When last I reviewed Shaw's Heartbreak House, in Trevor Nunn's all-star Haymarket production of 1992, I remarked that the genteelly scabrous drawing-room humour of the first two acts seemed to do little to herald the apocalypse which followed. Christopher Morahan's Chichester production obviates this problem by simply downplaying the apocalypse.
And why not, indeed? I do not mean this sarcastically. Of course GBS was passionate in his raillery against the crass commercial values of the age then dawning, but no less so against the patrician buffoonery of the era in eclipse. Why should we consider ourselves obliged to feel the Zeppelin raid of the final act to speak any more deeply about our own social values than, say, the mysterious rumble and the sound of axes offstage during The Cherry Orchard? (The parallel is explicit; Heartbreak House is, after all, subtitled A Fantasia in the Russian manner on English Themes.) What are we expected to do – change the history of the twentieth century retrospectively? The age and the society of the play are no longer our own; consequently, there is no compulsion for either the staging or our responses to the play to pretend that they are.
All of which means that Morahan and his cast can concentrate on the comedy of manners, of chaarcter and of situation. Since the rumbling businessman Boss Mangan no longer needs to embody all the evils of heartless capitalism, Christopher Benjamin is free to make his pomposity almost endearing; since young, heartbroken Ellie Dunn is not called upon to personify the abandonment of youthful ideals in favour of hard-faced acquisitiveness, it is no matter that Susannah Wise retains a cool poise throughout. Joss Ackland's rummy, octogenarian matelot Captain Shotover; his daughters, Clare Higgins's wafting yet manipulative siren of a certain age Hesione and Anna Carteret's bleating snob Ariadne; and the men in the picture, Hesione's dashingly mendacious husband (Robert East) and Ariadne's middle-aged, whining puppy of a brother-in-law (Timothy Davies), can all be enjoyed on their own terms rather than as tools of Shavian social polemic.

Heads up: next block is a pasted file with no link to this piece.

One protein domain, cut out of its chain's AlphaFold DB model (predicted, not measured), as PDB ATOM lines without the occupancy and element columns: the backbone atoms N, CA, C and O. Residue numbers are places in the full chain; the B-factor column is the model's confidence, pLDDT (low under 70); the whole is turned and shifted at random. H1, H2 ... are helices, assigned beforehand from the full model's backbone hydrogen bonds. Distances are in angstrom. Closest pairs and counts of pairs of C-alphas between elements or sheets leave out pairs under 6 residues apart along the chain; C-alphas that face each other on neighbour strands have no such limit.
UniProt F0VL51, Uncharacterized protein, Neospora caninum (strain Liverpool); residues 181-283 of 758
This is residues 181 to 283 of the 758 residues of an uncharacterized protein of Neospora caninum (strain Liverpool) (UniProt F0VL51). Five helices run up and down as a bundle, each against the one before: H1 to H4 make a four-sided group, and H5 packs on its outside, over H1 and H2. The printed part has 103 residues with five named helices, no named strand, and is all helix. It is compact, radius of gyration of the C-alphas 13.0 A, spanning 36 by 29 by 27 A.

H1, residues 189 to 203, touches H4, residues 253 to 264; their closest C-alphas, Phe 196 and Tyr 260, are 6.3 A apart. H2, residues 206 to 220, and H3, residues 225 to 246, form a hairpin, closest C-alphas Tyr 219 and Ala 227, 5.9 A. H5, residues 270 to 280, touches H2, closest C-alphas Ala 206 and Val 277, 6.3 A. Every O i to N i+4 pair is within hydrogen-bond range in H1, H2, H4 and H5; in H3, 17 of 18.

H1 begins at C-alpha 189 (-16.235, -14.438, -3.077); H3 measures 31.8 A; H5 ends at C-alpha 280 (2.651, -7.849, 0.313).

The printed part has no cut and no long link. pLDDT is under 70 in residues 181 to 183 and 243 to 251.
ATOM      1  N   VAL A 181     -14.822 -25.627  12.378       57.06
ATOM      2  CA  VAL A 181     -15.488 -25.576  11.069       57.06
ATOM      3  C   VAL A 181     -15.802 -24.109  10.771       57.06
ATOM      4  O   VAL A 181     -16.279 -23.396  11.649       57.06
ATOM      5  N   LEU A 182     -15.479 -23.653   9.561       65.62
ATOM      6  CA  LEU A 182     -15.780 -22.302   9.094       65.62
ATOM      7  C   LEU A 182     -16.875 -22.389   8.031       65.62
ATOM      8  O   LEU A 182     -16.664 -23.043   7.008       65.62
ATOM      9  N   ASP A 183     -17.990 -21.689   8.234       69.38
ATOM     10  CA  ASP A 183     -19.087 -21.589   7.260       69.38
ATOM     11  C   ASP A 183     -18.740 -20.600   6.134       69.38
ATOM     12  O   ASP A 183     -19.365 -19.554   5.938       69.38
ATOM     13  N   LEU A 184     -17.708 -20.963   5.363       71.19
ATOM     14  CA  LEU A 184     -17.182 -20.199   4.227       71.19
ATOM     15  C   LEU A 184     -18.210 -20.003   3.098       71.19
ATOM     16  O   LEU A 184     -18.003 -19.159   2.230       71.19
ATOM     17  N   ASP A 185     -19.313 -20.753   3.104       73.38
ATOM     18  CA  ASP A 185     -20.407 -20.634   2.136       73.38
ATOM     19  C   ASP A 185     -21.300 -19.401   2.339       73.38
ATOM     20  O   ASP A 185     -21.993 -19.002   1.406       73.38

On these terms, Morahan's production is a comfortable success. Of course we might yearn for a production that does more; but then, we can always yearn for a production of Shaw that covers all the bases he seemed to intend. One suspects that people always have so yearned, and that it is more or less impossible to do what GBS would have considered full dramatic and thematic justice to virtually any of his works. So, then, why not just enjoy what has been achieved with it here?
Written for the Financial Times.
Copyright © Ian Shuttleworth; all rights reserved.
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